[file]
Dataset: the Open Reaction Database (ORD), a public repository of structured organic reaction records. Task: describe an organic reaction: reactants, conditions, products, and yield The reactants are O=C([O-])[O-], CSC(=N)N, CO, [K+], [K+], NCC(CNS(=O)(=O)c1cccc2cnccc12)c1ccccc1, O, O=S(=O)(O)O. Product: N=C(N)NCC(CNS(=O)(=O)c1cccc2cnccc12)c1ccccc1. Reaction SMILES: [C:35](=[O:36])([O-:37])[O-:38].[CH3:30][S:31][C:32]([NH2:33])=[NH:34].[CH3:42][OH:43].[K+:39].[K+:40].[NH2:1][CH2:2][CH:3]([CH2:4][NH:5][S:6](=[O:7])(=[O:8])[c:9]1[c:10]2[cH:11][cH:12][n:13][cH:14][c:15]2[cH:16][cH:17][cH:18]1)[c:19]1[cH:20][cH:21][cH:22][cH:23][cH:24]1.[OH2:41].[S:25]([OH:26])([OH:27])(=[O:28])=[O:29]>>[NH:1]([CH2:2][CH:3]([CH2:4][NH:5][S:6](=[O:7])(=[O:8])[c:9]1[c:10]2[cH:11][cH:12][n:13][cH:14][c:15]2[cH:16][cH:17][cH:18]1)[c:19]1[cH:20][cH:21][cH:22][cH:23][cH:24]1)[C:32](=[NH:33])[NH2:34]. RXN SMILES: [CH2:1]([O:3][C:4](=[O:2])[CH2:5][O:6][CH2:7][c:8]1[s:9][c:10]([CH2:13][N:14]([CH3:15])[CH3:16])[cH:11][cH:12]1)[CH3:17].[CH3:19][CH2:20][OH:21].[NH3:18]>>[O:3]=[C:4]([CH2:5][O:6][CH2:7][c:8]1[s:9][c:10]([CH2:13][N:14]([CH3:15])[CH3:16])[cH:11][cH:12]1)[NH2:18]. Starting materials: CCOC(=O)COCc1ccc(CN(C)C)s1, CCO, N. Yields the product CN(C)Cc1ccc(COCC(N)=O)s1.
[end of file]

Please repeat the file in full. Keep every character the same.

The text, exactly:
Dataset: the Open Reaction Database (ORD), a public repository of structured organic reaction records. Task: describe an organic reaction: reactants, conditions, products, and yield The reactants are O=C([O-])[O-], CSC(=N)N, CO, [K+], [K+], NCC(CNS(=O)(=O)c1cccc2cnccc12)c1ccccc1, O, O=S(=O)(O)O. Product: N=C(N)NCC(CNS(=O)(=O)c1cccc2cnccc12)c1ccccc1. Reaction SMILES: [C:35](=[O:36])([O-:37])[O-:38].[CH3:30][S:31][C:32]([NH2:33])=[NH:34].[CH3:42][OH:43].[K+:39].[K+:40].[NH2:1][CH2:2][CH:3]([CH2:4][NH:5][S:6](=[O:7])(=[O:8])[c:9]1[c:10]2[cH:11][cH:12][n:13][cH:14][c:15]2[cH:16][cH:17][cH:18]1)[c:19]1[cH:20][cH:21][cH:22][cH:23][cH:24]1.[OH2:41].[S:25]([OH:26])([OH:27])(=[O:28])=[O:29]>>[NH:1]([CH2:2][CH:3]([CH2:4][NH:5][S:6](=[O:7])(=[O:8])[c:9]1[c:10]2[cH:11][cH:12][n:13][cH:14][c:15]2[cH:16][cH:17][cH:18]1)[c:19]1[cH:20][cH:21][cH:22][cH:23][cH:24]1)[C:32](=[NH:33])[NH2:34]. RXN SMILES: [CH2:1]([O:3][C:4](=[O:2])[CH2:5][O:6][CH2:7][c:8]1[s:9][c:10]([CH2:13][N:14]([CH3:15])[CH3:16])[cH:11][cH:12]1)[CH3:17].[CH3:19][CH2:20][OH:21].[NH3:18]>>[O:3]=[C:4]([CH2:5][O:6][CH2:7][c:8]1[s:9][c:10]([CH2:13][N:14]([CH3:15])[CH3:16])[cH:11][cH:12]1)[NH2:18]. Starting materials: CCOC(=O)COCc1ccc(CN(C)C)s1, CCO, N. Yields the product CN(C)Cc1ccc(COCC(N)=O)s1.